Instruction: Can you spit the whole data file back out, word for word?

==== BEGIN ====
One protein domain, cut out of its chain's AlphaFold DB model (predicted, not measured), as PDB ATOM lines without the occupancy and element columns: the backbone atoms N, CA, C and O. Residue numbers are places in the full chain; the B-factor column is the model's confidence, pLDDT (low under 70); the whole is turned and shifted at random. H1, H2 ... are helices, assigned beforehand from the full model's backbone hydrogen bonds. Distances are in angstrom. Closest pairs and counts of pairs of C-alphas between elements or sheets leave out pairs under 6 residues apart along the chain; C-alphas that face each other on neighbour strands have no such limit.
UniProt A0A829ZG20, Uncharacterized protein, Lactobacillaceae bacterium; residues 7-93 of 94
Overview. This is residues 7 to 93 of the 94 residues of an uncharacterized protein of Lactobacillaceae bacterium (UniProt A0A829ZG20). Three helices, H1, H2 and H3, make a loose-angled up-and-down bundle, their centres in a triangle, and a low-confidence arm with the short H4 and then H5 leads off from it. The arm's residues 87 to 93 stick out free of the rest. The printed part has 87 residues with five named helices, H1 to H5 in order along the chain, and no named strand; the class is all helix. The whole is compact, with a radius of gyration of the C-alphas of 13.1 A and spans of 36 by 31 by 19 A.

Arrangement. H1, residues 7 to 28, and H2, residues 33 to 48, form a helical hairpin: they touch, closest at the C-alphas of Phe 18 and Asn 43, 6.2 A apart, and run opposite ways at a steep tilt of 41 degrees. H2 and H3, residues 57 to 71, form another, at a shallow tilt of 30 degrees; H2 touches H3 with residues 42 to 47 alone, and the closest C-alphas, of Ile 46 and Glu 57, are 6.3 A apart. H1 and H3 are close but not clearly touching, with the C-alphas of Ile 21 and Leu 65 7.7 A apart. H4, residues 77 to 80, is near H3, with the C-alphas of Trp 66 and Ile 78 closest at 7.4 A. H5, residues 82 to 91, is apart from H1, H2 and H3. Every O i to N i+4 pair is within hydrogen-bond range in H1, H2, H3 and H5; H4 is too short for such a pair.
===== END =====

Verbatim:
One protein domain, cut out of its chain's AlphaFold DB model (predicted, not measured), as PDB ATOM lines without the occupancy and element columns: the backbone atoms N, CA, C and O. Residue numbers are places in the full chain; the B-factor column is the model's confidence, pLDDT (low under 70); the whole is turned and shifted at random. H1, H2 ... are helices, assigned beforehand from the full model's backbone hydrogen bonds. Distances are in angstrom. Closest pairs and counts of pairs of C-alphas between elements or sheets leave out pairs under 6 residues apart along the chain; C-alphas that face each other on neighbour strands have no such limit.
UniProt A0A829ZG20, Uncharacterized protein, Lactobacillaceae bacterium; residues 7-93 of 94
Overview. This is residues 7 to 93 of the 94 residues of an uncharacterized protein of Lactobacillaceae bacterium (UniProt A0A829ZG20). Three helices, H1, H2 and H3, make a loose-angled up-and-down bundle, their centres in a triangle, and a low-confidence arm with the short H4 and then H5 leads off from it. The arm's residues 87 to 93 stick out free of the rest. The printed part has 87 residues with five named helices, H1 to H5 in order along the chain, and no named strand; the class is all helix. The whole is compact, with a radius of gyration of the C-alphas of 13.1 A and spans of 36 by 31 by 19 A.

Arrangement. H1, residues 7 to 28, and H2, residues 33 to 48, form a helical hairpin: they touch, closest at the C-alphas of Phe 18 and Asn 43, 6.2 A apart, and run opposite ways at a steep tilt of 41 degrees. H2 and H3, residues 57 to 71, form another, at a shallow tilt of 30 degrees; H2 touches H3 with residues 42 to 47 alone, and the closest C-alphas, of Ile 46 and Glu 57, are 6.3 A apart. H1 and H3 are close but not clearly touching, with the C-alphas of Ile 21 and Leu 65 7.7 A apart. H4, residues 77 to 80, is near H3, with the C-alphas of Trp 66 and Ile 78 closest at 7.4 A. H5, residues 82 to 91, is apart from H1, H2 and H3. Every O i to N i+4 pair is within hydrogen-bond range in H1, H2, H3 and H5; H4 is too short for such a pair.